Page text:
# Turbine Passage Design Methodology to Minimize Entropy Production—A Two-Step Optimization Strategy

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## Abstract

**:**

## 1. Introduction

## 2. Methods

#### 2.1. Strategy Overview

#### 2.2. 1D Optimization Methodology

_{01}) and total temperature (T

_{01}) at the inlet, rotational speed (RPM), total-to-static pressure ratio (P

_{01}/P

_{s3}), inlet Mach number (M

_{1}), and degree of reaction (r

_{p}). Geometrical constraints include inlet height (H

_{1}), and ratio of channel heights (i.e., H

_{2}/H

_{1}and H

_{3}/H

_{2}). The inlet and outlet blade metal angles (α

_{2}and β

_{3}) were iterated upon to balance the mass-flow through the stage. An axial inflow (α

_{1}= 0), moderate stator and rotor efficiencies (respectively 92.5% and 87%), and constant gas properties were used. Constraints included an upstream total pressure of 5 bar and the rotational speed was fixed to 7500 RPM to maintain the structural integrity of the future rotating assembly.

_{2}/H

_{1}and H

_{3}/H

_{2,}varied from 1 to 2 and 0.5 to 1.5, respectively. The mean radius was constrained by the dimensions of the tunnel and was held at a constant of 389mm.

_{2}and β

_{3,}were limited to 80 deg., the relative rotor inlet angle β

_{2}to 40 deg., and a maximum allowed turning of 120 deg. in the rotor passage was imposed. To avoid high supersonic designs, the outlet Mach numbers, M

_{2}and M

_{3r,}were constrained to 1.3 and 1.05, respectively, while M

_{2r}was kept below 0.42. Furthermore, mass-flow was limited to a maximum of 30 kg/s based on the capacity of the upstream high-pressure vessels and downstream dump tank. The target was to simultaneously maximize the stage loading (Equation (1)) and stage efficiency (Equation (2)).

#### 2.3. Three-Dimensional Optimization Strategy

#### 2.4. 2D Airfoil Parameterization

_{1}, β

_{2}) and outlet (α

_{2}, β

_{3}) metal angles. The stagger angle (γ) and axial chord (C

_{ax}) determines the position of point 1. Throughout the optimization, the stator inlet flow angle, α

_{1}, was fixed to zero while the other blade metal angles, as well as the chord and stagger angle, could vary.

#### 2.5. 3D Blade Parameterization

_{1}, H

_{2}and H

_{3}. To control the local curvature, points 4, 5 and 6 could move axially from the profiles mid-chord all the way up to the vicinity of the stator-rotor interface.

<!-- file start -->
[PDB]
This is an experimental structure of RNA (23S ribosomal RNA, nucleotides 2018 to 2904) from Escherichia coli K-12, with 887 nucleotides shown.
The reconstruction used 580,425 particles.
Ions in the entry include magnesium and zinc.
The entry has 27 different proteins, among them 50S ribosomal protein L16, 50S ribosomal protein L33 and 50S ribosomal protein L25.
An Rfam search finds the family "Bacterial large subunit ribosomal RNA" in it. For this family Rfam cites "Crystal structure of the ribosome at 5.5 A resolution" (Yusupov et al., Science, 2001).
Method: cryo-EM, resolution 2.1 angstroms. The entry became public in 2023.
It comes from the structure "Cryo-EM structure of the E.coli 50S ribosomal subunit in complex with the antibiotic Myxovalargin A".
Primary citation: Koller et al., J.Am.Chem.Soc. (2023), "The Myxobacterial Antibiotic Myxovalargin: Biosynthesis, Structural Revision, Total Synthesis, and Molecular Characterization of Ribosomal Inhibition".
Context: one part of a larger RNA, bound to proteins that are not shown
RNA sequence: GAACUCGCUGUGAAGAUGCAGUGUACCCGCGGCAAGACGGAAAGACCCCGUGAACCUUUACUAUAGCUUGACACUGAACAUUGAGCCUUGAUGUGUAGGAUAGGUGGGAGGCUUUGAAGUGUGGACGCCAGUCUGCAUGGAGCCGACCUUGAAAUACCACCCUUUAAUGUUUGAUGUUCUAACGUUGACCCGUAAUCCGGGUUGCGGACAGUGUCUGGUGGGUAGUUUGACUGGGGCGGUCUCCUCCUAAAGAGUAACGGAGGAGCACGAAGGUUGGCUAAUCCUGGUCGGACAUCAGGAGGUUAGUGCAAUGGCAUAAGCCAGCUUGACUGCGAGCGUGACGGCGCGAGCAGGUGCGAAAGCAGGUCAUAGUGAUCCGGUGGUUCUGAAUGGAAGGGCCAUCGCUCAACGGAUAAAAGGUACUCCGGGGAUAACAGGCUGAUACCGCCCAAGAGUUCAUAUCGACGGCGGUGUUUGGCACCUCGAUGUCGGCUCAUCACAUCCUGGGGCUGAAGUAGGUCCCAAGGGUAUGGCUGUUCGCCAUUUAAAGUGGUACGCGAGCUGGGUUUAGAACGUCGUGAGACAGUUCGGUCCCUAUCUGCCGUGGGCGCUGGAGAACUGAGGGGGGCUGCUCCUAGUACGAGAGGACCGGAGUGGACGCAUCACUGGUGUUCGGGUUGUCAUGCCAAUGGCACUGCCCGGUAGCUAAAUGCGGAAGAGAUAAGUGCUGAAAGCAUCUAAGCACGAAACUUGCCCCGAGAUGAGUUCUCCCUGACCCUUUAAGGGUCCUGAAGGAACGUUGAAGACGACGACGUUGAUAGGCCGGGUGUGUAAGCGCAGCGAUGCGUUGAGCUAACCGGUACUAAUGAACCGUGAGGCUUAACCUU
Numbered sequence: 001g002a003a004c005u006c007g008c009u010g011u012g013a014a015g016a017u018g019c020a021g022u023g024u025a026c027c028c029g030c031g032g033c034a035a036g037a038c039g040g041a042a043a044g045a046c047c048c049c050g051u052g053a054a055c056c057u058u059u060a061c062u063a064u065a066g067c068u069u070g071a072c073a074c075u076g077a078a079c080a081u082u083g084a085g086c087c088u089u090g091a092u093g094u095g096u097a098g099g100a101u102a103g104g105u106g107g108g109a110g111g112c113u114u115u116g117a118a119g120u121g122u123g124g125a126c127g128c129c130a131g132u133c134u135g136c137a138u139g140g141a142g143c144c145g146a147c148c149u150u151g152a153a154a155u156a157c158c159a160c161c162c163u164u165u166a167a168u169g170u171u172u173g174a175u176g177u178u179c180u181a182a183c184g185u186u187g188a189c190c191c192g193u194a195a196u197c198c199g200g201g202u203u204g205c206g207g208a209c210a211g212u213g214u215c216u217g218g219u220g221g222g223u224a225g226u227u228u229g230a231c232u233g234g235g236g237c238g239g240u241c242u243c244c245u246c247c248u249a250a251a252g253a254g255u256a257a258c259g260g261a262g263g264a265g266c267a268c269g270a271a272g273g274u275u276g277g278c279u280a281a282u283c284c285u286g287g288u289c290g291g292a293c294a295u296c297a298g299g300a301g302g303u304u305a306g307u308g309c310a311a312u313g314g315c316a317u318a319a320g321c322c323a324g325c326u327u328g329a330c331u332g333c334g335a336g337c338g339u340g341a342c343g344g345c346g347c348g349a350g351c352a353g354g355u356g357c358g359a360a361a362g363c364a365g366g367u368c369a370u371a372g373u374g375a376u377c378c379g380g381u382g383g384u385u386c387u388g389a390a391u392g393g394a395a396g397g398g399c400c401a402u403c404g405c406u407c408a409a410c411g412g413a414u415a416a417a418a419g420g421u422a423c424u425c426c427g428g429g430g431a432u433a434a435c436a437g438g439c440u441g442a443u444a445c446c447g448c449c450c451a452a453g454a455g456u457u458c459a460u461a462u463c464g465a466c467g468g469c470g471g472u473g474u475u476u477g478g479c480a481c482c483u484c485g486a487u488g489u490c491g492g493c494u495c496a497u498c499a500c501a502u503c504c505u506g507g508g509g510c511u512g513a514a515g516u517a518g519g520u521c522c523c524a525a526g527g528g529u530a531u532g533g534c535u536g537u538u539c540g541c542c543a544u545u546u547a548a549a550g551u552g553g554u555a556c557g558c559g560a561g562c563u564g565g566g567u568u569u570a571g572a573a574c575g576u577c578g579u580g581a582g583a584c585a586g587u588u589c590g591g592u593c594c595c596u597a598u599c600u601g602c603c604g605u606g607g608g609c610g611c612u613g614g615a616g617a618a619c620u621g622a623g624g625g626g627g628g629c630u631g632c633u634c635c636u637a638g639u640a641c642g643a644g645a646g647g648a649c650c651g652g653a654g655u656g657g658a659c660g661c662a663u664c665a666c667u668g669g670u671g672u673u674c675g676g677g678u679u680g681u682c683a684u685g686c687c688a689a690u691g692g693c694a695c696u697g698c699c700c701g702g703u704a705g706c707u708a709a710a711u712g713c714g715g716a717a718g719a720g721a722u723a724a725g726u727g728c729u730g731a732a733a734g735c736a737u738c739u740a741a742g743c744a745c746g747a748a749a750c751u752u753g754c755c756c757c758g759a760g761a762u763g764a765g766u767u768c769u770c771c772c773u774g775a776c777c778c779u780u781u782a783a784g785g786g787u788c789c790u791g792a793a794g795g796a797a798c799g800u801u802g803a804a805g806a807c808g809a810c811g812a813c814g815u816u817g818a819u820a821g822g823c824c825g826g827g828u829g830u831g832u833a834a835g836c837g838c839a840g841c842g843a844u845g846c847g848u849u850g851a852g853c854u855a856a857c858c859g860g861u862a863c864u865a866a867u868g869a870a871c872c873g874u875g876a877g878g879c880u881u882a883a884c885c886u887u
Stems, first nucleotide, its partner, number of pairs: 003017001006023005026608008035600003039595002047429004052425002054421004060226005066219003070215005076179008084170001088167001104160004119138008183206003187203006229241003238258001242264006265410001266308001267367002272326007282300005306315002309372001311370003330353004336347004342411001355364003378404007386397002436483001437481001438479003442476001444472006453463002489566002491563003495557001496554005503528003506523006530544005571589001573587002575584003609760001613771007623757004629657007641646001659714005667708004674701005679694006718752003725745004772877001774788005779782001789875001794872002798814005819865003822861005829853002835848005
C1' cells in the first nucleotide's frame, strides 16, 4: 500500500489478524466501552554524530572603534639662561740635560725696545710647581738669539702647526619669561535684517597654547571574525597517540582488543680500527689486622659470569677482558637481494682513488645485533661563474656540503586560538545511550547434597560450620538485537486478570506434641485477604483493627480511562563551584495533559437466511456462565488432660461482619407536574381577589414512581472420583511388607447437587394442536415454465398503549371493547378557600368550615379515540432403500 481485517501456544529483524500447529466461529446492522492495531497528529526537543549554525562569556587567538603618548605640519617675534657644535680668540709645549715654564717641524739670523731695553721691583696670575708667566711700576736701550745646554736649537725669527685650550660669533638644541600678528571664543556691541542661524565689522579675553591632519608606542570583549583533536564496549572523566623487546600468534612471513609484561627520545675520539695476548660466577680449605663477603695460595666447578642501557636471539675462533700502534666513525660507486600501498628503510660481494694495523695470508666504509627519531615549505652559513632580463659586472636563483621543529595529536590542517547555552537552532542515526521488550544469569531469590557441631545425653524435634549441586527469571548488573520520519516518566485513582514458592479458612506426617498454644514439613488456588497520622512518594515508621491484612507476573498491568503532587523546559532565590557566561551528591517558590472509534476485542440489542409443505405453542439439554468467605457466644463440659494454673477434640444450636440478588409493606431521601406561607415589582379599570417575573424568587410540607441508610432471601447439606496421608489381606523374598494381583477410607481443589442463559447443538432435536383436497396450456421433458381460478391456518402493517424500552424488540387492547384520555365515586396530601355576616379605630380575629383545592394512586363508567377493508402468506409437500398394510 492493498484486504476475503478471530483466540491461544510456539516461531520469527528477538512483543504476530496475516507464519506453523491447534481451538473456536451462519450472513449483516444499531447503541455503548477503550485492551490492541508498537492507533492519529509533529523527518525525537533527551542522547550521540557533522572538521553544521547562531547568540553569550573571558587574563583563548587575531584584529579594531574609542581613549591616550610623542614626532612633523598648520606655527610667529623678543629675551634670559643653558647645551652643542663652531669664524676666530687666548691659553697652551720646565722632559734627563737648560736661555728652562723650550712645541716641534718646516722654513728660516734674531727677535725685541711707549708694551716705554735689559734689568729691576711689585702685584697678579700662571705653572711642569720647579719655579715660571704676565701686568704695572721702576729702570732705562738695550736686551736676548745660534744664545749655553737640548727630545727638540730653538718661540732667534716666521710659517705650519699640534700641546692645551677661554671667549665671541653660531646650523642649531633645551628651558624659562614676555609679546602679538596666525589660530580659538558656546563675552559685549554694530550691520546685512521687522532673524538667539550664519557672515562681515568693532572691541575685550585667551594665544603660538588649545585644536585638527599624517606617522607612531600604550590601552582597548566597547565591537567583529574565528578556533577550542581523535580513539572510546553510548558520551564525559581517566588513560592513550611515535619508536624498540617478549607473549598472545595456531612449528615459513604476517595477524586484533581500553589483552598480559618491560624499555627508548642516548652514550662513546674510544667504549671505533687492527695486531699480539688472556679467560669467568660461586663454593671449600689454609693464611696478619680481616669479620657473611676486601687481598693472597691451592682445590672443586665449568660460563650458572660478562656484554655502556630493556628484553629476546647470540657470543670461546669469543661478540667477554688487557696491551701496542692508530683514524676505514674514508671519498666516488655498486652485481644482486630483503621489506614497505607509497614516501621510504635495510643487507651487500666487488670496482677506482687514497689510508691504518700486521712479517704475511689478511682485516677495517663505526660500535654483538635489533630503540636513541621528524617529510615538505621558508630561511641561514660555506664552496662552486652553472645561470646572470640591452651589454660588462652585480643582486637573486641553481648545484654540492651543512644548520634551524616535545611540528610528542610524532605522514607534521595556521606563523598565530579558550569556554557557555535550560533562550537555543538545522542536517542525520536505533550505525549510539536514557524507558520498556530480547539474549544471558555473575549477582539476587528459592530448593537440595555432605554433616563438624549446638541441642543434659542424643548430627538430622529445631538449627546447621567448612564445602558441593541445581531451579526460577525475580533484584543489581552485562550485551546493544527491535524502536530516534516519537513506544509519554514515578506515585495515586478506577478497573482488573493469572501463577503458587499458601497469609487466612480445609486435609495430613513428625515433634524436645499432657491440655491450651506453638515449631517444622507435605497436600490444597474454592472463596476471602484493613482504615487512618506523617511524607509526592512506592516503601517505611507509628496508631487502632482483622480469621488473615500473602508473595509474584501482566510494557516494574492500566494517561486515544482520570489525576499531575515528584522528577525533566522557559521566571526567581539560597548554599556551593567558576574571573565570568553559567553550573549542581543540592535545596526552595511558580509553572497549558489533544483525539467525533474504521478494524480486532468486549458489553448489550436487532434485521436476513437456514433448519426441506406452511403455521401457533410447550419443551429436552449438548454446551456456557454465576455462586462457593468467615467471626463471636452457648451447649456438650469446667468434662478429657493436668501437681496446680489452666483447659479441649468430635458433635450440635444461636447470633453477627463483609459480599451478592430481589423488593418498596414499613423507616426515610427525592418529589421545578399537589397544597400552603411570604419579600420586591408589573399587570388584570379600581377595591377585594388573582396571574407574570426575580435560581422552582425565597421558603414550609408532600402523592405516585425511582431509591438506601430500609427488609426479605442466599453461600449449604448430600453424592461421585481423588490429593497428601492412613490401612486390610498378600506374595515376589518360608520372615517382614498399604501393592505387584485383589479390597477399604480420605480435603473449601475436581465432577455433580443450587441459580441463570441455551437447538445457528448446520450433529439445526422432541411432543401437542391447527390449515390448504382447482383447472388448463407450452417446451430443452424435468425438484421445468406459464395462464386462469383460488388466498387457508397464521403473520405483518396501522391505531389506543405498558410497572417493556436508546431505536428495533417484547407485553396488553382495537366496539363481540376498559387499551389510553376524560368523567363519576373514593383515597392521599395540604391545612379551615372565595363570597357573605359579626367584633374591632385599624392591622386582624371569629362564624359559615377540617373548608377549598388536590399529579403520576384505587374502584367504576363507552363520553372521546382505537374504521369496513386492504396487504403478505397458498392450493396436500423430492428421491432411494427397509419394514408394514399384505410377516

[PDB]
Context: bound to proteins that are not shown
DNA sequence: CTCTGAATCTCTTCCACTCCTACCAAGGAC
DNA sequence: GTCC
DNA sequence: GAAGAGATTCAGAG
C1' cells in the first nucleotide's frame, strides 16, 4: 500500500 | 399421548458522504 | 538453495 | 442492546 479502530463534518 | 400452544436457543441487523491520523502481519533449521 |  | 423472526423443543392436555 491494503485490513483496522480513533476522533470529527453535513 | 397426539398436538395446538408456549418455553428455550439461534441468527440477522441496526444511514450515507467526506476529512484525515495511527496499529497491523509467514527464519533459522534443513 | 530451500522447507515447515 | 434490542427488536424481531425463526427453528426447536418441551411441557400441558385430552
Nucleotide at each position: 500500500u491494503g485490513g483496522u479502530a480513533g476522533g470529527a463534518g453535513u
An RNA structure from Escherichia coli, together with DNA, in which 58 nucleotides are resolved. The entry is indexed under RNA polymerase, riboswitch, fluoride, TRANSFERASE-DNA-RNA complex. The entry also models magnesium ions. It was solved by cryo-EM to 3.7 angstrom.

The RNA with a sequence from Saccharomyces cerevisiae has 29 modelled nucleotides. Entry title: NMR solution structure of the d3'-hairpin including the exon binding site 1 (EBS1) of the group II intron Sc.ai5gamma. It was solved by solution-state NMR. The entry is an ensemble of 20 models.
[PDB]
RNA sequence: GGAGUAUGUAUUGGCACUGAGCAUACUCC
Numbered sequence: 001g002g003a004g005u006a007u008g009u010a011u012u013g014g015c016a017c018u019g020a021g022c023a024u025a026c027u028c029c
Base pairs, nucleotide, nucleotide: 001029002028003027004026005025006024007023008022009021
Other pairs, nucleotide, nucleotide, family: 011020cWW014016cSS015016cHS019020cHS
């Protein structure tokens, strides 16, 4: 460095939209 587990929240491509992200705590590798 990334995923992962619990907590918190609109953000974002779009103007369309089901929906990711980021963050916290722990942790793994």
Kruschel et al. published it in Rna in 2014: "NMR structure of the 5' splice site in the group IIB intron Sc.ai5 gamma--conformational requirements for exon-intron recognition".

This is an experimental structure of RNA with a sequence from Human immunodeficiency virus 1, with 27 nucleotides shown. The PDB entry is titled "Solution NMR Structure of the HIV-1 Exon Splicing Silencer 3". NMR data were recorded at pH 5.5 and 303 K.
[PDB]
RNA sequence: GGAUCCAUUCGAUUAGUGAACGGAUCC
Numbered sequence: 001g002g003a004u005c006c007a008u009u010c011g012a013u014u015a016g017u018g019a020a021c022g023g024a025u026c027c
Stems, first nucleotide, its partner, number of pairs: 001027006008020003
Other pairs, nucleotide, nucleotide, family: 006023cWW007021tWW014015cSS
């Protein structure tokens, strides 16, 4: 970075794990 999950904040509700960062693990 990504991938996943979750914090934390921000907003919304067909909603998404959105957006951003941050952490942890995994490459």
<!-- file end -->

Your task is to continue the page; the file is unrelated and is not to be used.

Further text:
#### 2.6. Computational Domain and Grid Sensitivity

#### 2.7. Optimization Setup

#### 2.8. Blade Count Selection

## 3. Results

#### 3.1. 1D Optimization Results

_{2}) and 1.04 (M

_{3r}), are in the high subsonic-transonic regime while both the stator and rotor passage heights are increasing, with 16% and 32% respectively. The pressure ratio, inlet total temperature will be used for the boundary conditions and the metal angles will be used to define a range for the following 3D optimization.

#### 3.2. 3D Optimization Results

#### 3.2.1. Pareto Front

_{p}). On the right of Figure 9, the same design space is colored with the rotor turning angle (Δβ). Individuals with higher efficiency contain higher degrees of reaction and have lower turning. However, designs with higher stage loading, feature lower degrees of reaction and more turning. Degrees of reaction in the 0.3-0.35 range with turning up to 120 degrees represent the top right of the pareto front.

#### 3.2.2. Trends in Stator Loss Generation

_{2}). The upper regions are characterized by low degree of reactions which results in more turning of the stator and have higher exit Mach numbers. Losses can be kept as low as 0.6% if one limits the stator turning to 76 deg. and a degree of reaction above 0.4.

#### 3.2.3. Trends in Rotor Loss Generation

#### 3.2.4. Horlock Efficiency

_{3}and v

_{3ss}are equal, which however may result in errors for high speed turbines.

_{3s}-h

_{3ss}is related to h

_{2}-h

_{2s}by the temperature ratio.